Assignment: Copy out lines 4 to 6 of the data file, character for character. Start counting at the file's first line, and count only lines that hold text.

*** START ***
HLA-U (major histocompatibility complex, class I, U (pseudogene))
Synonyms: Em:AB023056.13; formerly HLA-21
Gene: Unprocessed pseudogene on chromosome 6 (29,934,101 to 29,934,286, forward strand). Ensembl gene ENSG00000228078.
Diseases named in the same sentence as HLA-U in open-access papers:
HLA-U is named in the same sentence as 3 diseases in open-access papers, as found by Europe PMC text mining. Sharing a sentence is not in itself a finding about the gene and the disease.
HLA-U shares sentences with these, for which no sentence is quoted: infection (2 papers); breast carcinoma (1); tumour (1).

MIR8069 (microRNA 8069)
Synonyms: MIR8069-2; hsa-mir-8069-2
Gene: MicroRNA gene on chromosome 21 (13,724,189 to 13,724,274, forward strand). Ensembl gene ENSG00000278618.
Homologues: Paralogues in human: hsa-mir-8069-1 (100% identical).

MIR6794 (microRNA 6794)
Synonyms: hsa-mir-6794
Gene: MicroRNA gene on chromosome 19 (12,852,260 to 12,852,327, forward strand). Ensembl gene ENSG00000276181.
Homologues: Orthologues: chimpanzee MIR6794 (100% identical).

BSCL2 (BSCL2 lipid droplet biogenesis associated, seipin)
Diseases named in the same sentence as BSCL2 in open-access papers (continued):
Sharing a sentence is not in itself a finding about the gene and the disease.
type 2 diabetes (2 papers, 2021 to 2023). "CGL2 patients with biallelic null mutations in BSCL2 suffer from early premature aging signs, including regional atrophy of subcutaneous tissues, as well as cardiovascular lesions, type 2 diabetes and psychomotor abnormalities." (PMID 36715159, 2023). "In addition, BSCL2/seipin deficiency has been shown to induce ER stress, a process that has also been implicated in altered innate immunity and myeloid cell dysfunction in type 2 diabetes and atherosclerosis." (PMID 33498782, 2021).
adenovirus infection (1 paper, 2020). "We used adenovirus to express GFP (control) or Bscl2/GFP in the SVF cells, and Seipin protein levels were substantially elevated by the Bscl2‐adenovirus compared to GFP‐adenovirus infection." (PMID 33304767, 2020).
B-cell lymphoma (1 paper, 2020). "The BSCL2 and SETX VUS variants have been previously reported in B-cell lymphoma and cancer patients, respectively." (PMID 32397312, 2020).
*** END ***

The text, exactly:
Diseases named in the same sentence as HLA-U in open-access papers:
HLA-U is named in the same sentence as 3 diseases in open-access papers, as found by Europe PMC text mining. Sharing a sentence is not in itself a finding about the gene and the disease.
HLA-U shares sentences with these, for which no sentence is quoted: infection (2 papers); breast carcinoma (1); tumour (1).